Characteristic features

Antecedent upper respiratory infection is found in 73% of the patients. Common initial symptoms are diplopia (52%), gait disturbance (35%), dysaesthesia (19%), and consciousness disturbance (13%). Neurological signs are external ophthalmoplegia (100%), ataxia (100%), limb weakness (60%), absent or decreased tendon reflex (58%), drowsiness (45%), and Babinski’s sign (40%). (4) CSF pleocytosis was found in 36% of patients in first week and 21% in third and fourth week. CSF sample showed albuminocytological dissociation which was defined as high protein with normal cellularity but it was found in only 19% of patients during first week and 57% of patients during third and fourth week. (4) It is an autoimmune disease with positive anti-Gangliosides screening for IgM and IgG to GM2, GM1, GD1a, GalNAc-GD1a, GD1b, GT1b and GQ1b by enzyme-linked immunosorbent assay. (5) Sixty six percent of patients showed positivity to GQ1b and 18% showed positivity to GD1b. (4)

Another nationwide questionnaire survey in Japan (5) found that BBE shows a male predominance with a male to female ratio of 1.3:1. The incidence was estimated to be 0.078 per 100,000 population. The peak age of presentation is 20-30 years old. Antecedent infectious symptoms were frequently seen in 78% of patients, particularly upper respiratory tract infections (61%). Besides the triad of external ophthalmoplegia, ataxia and impaired conscious level, characteristic neurological features also included oropharyngeal palsy (62%), absent or decreased tendon reflex(67%) and objective sensory disturbance at the distal extremities (33%). The abducent predominant limitation of eye movement was more often seen in BBE patients than in those with other brainstem encephalitis (58% vs 33%). The patients’ disabilities peaked at one week of presentation in 62% of patients. Assisted ventilation was required for 20% of the patients. IgG anti-GQ1b antibodies were positive in 75% of the patients. CSF analysis showed pleocytosis or increased protein in 44% and 38% of the patients respectively. Abnormal MRI findings were found in 23% of the patients.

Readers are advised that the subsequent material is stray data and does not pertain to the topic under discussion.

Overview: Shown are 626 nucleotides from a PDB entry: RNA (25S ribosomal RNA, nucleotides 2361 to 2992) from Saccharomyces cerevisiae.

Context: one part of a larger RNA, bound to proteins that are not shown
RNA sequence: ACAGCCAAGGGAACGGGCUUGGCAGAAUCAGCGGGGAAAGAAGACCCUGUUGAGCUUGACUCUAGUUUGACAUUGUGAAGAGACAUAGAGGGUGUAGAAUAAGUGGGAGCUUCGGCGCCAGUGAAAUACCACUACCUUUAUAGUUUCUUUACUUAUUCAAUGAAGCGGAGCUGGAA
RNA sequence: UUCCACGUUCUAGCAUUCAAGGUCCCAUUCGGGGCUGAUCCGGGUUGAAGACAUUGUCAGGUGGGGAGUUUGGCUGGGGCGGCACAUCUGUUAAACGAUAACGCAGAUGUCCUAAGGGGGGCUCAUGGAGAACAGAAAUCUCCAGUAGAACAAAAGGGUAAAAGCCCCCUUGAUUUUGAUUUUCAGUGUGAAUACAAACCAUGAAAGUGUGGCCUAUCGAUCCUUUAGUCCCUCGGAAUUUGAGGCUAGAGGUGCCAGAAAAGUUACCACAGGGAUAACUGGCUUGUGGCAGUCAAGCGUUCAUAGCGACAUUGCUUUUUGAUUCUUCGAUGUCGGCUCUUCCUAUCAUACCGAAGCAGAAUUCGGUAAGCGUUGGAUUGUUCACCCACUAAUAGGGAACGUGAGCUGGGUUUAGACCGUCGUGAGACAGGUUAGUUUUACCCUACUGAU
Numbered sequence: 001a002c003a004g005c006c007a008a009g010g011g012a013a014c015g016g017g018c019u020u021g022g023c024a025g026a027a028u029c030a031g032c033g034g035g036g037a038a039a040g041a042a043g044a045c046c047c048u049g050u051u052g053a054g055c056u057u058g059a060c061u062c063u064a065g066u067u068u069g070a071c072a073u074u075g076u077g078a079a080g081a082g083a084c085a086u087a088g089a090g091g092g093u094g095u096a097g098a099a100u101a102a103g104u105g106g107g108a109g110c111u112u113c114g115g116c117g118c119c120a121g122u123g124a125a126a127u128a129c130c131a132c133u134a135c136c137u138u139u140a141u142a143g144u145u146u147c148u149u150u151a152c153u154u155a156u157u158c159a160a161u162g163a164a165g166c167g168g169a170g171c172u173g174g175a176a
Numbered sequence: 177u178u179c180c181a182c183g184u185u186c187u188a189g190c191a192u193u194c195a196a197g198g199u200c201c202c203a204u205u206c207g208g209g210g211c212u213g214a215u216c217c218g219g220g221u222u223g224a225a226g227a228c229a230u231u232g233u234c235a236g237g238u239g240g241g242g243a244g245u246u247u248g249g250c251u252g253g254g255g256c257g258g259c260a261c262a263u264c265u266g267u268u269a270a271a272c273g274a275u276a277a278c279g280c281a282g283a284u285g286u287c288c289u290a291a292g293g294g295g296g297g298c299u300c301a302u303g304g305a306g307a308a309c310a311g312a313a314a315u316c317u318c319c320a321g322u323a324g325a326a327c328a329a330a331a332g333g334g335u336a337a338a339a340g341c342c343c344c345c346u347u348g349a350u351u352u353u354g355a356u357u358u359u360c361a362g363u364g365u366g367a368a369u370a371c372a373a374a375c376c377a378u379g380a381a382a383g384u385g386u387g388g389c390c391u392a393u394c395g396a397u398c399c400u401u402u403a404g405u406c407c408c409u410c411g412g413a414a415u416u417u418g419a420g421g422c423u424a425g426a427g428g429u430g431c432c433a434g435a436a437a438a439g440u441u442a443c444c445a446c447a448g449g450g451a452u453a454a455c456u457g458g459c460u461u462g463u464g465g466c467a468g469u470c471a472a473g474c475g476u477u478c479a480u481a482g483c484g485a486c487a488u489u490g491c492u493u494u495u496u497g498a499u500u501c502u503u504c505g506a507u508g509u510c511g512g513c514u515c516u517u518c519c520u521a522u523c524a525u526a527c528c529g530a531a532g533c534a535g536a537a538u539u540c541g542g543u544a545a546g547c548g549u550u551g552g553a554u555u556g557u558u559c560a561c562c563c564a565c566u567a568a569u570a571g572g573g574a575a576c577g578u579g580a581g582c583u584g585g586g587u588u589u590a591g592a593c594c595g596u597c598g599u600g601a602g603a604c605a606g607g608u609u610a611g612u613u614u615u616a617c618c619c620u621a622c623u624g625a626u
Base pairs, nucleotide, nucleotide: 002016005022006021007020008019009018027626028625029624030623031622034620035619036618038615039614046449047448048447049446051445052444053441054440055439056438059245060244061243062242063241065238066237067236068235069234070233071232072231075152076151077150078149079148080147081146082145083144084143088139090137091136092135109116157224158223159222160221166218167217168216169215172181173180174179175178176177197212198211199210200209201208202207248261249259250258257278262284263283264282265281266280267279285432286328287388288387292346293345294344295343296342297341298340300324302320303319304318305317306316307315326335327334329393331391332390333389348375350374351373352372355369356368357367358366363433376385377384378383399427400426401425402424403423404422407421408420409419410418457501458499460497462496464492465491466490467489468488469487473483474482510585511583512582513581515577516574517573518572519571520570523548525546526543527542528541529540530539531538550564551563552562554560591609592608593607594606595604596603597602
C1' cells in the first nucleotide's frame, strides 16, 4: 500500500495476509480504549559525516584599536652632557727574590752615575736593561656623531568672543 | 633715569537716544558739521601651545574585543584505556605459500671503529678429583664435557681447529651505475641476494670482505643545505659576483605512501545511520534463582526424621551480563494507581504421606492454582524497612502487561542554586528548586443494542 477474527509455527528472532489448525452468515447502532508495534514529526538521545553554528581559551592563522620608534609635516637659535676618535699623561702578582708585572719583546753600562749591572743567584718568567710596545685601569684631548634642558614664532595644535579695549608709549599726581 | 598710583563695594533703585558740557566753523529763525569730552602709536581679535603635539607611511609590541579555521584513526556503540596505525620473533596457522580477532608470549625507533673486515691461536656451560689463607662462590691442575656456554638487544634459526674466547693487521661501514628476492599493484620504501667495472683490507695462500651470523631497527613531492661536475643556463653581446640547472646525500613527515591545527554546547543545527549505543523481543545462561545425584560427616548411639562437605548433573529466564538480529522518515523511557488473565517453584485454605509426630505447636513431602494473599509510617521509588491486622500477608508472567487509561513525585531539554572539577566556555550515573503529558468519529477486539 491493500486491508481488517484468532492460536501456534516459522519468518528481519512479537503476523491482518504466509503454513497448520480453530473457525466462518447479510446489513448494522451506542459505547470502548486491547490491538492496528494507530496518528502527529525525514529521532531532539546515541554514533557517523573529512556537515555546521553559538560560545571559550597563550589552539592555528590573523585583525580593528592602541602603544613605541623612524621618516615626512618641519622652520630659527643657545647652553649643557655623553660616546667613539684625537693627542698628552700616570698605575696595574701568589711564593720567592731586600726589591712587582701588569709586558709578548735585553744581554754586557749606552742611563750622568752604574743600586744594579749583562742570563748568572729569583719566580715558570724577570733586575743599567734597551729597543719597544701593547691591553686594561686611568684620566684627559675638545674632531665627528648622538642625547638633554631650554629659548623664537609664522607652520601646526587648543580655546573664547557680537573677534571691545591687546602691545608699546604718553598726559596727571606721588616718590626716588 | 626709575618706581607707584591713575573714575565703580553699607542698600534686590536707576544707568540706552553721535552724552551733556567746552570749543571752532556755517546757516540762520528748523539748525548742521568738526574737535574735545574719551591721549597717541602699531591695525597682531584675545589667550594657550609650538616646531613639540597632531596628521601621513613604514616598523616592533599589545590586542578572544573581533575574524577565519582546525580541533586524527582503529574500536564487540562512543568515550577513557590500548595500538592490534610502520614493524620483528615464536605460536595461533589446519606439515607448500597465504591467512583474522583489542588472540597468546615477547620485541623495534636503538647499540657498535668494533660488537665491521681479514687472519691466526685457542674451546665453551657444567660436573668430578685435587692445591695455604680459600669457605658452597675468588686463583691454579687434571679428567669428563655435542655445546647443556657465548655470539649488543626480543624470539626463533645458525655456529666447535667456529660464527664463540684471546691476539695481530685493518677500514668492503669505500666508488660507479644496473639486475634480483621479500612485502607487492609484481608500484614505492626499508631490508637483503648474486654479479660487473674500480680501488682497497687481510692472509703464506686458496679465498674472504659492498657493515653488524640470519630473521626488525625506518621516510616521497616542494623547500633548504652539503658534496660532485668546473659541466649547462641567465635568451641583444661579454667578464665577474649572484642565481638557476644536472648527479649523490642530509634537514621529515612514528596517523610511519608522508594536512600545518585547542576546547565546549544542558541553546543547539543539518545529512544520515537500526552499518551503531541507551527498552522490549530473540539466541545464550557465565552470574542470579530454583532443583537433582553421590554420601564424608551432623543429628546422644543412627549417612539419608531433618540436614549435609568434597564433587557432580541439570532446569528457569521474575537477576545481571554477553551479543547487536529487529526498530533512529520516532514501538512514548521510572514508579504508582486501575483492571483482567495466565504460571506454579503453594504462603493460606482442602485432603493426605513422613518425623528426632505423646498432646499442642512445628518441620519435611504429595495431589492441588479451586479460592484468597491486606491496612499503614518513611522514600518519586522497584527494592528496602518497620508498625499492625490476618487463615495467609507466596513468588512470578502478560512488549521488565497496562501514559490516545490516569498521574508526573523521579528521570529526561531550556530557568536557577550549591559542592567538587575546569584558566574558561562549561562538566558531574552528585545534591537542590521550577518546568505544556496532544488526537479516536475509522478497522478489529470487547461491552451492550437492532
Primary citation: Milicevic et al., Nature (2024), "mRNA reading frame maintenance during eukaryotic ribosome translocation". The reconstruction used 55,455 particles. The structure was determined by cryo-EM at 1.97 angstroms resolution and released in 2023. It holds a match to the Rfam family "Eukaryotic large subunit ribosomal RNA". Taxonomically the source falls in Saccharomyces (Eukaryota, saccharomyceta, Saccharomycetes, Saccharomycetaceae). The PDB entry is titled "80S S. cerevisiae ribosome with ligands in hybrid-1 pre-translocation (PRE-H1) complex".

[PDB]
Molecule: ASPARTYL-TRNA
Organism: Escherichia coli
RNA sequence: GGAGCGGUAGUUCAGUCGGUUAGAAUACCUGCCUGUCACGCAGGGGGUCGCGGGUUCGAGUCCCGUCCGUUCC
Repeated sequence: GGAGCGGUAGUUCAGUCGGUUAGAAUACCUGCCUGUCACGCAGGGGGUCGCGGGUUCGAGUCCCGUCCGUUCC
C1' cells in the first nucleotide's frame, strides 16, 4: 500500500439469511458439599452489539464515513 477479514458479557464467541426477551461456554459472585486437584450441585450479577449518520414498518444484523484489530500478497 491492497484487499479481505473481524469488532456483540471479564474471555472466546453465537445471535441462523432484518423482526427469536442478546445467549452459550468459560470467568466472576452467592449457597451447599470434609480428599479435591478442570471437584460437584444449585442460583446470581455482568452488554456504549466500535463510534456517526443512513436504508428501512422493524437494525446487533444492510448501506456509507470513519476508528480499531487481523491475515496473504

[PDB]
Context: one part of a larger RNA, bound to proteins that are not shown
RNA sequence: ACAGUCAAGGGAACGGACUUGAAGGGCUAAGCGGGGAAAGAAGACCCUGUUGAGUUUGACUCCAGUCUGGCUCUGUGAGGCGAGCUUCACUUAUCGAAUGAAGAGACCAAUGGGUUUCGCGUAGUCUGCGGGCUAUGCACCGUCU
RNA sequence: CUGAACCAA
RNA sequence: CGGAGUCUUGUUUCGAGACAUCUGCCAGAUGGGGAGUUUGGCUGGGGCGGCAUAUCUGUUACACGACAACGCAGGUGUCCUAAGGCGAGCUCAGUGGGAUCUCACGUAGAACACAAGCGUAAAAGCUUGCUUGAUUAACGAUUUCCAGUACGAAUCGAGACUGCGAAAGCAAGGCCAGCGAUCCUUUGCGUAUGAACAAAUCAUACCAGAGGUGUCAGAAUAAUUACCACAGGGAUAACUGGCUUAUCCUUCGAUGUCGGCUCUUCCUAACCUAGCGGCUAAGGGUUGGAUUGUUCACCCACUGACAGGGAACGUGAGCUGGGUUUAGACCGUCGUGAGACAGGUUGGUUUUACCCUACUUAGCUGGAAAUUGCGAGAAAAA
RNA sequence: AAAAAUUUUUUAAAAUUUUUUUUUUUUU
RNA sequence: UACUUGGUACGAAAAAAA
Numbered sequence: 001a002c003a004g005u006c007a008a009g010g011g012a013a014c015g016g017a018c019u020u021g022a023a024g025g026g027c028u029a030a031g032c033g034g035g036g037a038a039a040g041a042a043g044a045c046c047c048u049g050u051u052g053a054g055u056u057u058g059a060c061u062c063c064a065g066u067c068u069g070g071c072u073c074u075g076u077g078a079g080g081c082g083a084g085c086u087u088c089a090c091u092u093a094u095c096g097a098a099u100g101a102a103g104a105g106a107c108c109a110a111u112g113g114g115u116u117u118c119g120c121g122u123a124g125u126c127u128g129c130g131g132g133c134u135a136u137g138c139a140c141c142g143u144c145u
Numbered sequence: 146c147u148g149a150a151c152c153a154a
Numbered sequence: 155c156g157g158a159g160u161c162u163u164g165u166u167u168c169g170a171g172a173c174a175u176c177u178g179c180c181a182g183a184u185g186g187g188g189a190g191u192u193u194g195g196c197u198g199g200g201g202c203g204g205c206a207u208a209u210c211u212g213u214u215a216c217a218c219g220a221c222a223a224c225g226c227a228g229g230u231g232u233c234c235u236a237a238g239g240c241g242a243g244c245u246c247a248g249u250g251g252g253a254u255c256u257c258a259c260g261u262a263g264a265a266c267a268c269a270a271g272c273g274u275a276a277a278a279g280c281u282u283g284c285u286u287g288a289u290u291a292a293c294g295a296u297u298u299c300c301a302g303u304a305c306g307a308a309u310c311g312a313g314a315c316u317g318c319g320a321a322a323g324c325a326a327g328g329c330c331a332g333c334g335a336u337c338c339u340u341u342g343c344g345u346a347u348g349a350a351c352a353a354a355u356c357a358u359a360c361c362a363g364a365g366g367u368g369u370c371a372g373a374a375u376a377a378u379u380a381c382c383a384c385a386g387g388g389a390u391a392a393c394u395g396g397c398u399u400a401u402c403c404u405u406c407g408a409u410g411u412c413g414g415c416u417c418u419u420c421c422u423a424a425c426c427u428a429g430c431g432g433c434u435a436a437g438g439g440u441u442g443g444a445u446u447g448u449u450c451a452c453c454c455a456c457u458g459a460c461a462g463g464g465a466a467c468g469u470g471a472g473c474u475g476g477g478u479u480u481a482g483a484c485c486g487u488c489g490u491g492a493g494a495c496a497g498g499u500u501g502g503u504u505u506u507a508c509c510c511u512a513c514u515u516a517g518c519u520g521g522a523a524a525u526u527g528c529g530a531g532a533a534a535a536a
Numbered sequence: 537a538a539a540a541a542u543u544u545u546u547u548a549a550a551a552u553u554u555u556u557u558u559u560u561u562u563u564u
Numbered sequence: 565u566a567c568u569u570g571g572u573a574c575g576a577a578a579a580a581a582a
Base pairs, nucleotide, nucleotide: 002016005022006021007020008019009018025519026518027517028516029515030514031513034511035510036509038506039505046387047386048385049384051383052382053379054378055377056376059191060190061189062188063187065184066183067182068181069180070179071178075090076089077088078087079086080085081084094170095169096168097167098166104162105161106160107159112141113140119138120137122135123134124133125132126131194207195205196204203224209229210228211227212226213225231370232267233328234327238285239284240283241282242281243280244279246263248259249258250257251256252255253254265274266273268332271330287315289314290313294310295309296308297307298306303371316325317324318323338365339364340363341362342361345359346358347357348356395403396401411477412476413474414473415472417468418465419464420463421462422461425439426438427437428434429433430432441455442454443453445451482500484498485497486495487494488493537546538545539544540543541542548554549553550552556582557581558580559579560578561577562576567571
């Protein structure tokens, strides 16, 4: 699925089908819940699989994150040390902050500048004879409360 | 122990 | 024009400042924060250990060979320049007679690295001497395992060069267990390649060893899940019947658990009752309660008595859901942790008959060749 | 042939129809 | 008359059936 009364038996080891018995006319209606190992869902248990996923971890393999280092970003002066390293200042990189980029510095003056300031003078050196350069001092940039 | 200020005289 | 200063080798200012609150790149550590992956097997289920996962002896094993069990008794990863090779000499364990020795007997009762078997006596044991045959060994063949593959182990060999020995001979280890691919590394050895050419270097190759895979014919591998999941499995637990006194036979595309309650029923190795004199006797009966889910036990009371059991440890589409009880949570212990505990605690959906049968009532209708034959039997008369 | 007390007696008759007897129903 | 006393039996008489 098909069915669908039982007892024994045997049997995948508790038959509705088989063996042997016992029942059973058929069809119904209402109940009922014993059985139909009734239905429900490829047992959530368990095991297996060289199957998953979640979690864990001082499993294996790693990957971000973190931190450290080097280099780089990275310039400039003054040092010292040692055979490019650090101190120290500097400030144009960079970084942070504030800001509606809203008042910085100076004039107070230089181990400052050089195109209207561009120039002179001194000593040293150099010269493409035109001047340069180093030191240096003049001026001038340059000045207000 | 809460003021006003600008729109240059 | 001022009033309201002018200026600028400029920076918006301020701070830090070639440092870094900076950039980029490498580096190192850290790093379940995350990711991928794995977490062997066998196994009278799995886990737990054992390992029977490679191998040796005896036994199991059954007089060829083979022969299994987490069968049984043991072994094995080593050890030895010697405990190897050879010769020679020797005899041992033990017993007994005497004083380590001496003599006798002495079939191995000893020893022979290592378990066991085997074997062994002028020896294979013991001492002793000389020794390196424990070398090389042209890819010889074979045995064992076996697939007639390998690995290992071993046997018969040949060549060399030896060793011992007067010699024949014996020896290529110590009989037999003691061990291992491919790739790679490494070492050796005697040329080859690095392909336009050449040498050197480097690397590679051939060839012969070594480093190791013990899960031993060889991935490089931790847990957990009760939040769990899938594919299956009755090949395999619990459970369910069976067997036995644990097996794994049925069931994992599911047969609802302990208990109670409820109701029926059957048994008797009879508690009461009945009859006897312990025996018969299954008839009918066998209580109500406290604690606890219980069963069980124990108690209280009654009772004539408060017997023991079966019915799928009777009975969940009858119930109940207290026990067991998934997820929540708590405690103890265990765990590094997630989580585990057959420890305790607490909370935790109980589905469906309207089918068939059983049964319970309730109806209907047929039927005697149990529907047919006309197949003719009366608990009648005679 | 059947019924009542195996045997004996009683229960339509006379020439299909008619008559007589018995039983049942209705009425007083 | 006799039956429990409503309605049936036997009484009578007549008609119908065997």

Fisher-Bickerstaff syndrome and anti-GQ1b antibody syndrome (8)

The presence of anti-Gangliosides antibody in Fisher syndrome and BBE suggests that they may be closely related. The GQ1b antigen is highly expressed in the oculomotor, trochlear and abducens nerves, muscle spindles in the limbs, and probably reticular formation in the brainstem. Infection by microorganisms bearing the GQ1b epitope may induce production of IgG anti-GQ1b antibodies in the patients. It is the binding of the antibodies to different parts of the nervous system results in a spectrum of clinical syndrome and it is called Fisher-Bickerstaff syndrome or broadly anti-GQ1b antibody syndrome. The binding of the antibodies to the peripheral nervous system (relevant cranial nerves and muscle spindles in the limbs) leads to Fisher syndrome with classical triad of ataxia, ophthalmoplegia and areflexia. The presence of drowsiness in Bickerstaff’s brainstem encephalitis differentiates itself from Fisher Syndrome. This is because the anti-GQ1b antibodies enter the brainstem and leads to BBE. One of the function of the blood-brain barrier is to protect the brain from unwanted effects of large molecules in the blood, it is deficient in the area of postrema so that it allows the large molecules including anti-GQ1b antibodies to penetrate the brainstem. (9) (10) The antibodies attack the reticular formation results in consciousness impairment but this needs further experimental confirmation.